It also pays to know how many tables are there in your restaurant, and what is the average dining time per table. Conduct your research before taking any reservation. This will help you determine how far apart should you space your bookings. The mistake most restaurants make is that they leave such things to guesswork. Low averages mean your customers will either need to wait for their tables or feel rushed. Too much dining time and you’ll have open tables for too long. None of these will have a positive impact on your bottom line.
- Have Policies in Place for Large Groups
Many restaurants don’t take reservations for groups of ten or more during peak times. Policies like these prevent the dining room from getting crammed – if you know your restaurant gets the most walk-ins between 7:00 and 12:00 pm, it’s not a good idea to fill your restaurant floor with large parties that usually take longer to serve. Also, train the person in charge of reservations to book larger groups during off-peak hours, so they can come in early and avoid backing up the waitstaff.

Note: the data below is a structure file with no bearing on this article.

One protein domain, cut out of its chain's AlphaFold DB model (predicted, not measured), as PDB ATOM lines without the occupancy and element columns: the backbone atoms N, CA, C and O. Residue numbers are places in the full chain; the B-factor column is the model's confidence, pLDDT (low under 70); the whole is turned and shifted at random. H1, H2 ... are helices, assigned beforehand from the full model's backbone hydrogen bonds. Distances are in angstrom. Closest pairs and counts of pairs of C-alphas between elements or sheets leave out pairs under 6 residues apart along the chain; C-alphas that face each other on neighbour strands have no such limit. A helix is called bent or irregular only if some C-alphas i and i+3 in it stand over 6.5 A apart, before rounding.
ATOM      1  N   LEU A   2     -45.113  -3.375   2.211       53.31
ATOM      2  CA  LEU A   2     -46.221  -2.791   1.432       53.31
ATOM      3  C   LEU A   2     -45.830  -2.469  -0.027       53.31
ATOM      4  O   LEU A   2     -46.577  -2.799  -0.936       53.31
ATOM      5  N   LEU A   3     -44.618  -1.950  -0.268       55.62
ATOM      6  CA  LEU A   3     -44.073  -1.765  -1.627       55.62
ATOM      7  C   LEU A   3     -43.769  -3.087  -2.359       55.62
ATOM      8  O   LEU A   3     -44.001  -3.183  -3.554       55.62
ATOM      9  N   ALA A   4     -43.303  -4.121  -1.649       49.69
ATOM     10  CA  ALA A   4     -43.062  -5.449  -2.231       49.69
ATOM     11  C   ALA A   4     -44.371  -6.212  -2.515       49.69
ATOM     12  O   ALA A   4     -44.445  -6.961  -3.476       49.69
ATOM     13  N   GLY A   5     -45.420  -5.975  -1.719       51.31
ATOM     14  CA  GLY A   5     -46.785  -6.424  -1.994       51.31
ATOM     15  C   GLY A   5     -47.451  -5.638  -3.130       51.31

Keeping Guests Happy During Busiest Times
- Leverage Call-Ahead Seating
Another way to optimize reservation management is to use call-ahead seating. This tactic (a blend of walk-ins and conventional reservations) enables diners to book a place on the waitlist as they make their way to the location of the restaurant.
Though this can be managed over the phone, more businesses are using apps like Waitlist Me and Yelp Reservations to allow people to book online. Some of these solutions also notify customers about their turns; real-time updates come in handy for those who want to watch their place in the queue.